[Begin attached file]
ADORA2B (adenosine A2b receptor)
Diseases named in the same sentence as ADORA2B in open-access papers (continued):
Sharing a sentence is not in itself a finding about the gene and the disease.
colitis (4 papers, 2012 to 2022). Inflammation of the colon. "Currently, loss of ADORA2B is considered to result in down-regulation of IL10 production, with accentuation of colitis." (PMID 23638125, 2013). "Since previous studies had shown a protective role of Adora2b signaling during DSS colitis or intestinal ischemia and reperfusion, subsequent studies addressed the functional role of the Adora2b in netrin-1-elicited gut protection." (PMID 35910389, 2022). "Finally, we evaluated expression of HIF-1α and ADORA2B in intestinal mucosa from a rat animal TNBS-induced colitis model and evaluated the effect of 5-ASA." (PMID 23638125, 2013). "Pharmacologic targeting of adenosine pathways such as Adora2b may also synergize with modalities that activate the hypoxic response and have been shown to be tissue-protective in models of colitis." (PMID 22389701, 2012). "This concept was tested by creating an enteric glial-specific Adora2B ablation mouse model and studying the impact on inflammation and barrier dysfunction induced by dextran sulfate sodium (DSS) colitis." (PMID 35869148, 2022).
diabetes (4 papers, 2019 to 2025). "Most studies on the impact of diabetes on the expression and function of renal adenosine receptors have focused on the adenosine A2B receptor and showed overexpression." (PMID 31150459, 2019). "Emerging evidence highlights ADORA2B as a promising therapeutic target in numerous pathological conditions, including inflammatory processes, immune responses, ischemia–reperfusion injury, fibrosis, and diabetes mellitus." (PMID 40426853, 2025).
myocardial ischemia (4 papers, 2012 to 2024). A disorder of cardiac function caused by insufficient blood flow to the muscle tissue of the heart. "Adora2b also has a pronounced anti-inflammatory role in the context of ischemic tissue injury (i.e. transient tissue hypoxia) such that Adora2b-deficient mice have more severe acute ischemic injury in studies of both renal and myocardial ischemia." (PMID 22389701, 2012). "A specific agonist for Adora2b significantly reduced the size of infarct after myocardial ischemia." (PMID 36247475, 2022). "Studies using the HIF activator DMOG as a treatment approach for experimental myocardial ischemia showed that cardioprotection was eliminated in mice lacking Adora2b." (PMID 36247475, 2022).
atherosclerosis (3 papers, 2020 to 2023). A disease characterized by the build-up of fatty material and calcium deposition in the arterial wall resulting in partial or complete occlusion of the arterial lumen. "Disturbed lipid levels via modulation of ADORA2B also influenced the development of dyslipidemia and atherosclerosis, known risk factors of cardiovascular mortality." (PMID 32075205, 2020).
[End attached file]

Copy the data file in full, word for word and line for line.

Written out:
ADORA2B (adenosine A2b receptor)
Diseases named in the same sentence as ADORA2B in open-access papers (continued):
Sharing a sentence is not in itself a finding about the gene and the disease.
colitis (4 papers, 2012 to 2022). Inflammation of the colon. "Currently, loss of ADORA2B is considered to result in down-regulation of IL10 production, with accentuation of colitis." (PMID 23638125, 2013). "Since previous studies had shown a protective role of Adora2b signaling during DSS colitis or intestinal ischemia and reperfusion, subsequent studies addressed the functional role of the Adora2b in netrin-1-elicited gut protection." (PMID 35910389, 2022). "Finally, we evaluated expression of HIF-1α and ADORA2B in intestinal mucosa from a rat animal TNBS-induced colitis model and evaluated the effect of 5-ASA." (PMID 23638125, 2013). "Pharmacologic targeting of adenosine pathways such as Adora2b may also synergize with modalities that activate the hypoxic response and have been shown to be tissue-protective in models of colitis." (PMID 22389701, 2012). "This concept was tested by creating an enteric glial-specific Adora2B ablation mouse model and studying the impact on inflammation and barrier dysfunction induced by dextran sulfate sodium (DSS) colitis." (PMID 35869148, 2022).
diabetes (4 papers, 2019 to 2025). "Most studies on the impact of diabetes on the expression and function of renal adenosine receptors have focused on the adenosine A2B receptor and showed overexpression." (PMID 31150459, 2019). "Emerging evidence highlights ADORA2B as a promising therapeutic target in numerous pathological conditions, including inflammatory processes, immune responses, ischemia–reperfusion injury, fibrosis, and diabetes mellitus." (PMID 40426853, 2025).
myocardial ischemia (4 papers, 2012 to 2024). A disorder of cardiac function caused by insufficient blood flow to the muscle tissue of the heart. "Adora2b also has a pronounced anti-inflammatory role in the context of ischemic tissue injury (i.e. transient tissue hypoxia) such that Adora2b-deficient mice have more severe acute ischemic injury in studies of both renal and myocardial ischemia." (PMID 22389701, 2012). "A specific agonist for Adora2b significantly reduced the size of infarct after myocardial ischemia." (PMID 36247475, 2022). "Studies using the HIF activator DMOG as a treatment approach for experimental myocardial ischemia showed that cardioprotection was eliminated in mice lacking Adora2b." (PMID 36247475, 2022).
atherosclerosis (3 papers, 2020 to 2023). A disease characterized by the build-up of fatty material and calcium deposition in the arterial wall resulting in partial or complete occlusion of the arterial lumen. "Disturbed lipid levels via modulation of ADORA2B also influenced the development of dyslipidemia and atherosclerosis, known risk factors of cardiovascular mortality." (PMID 32075205, 2020).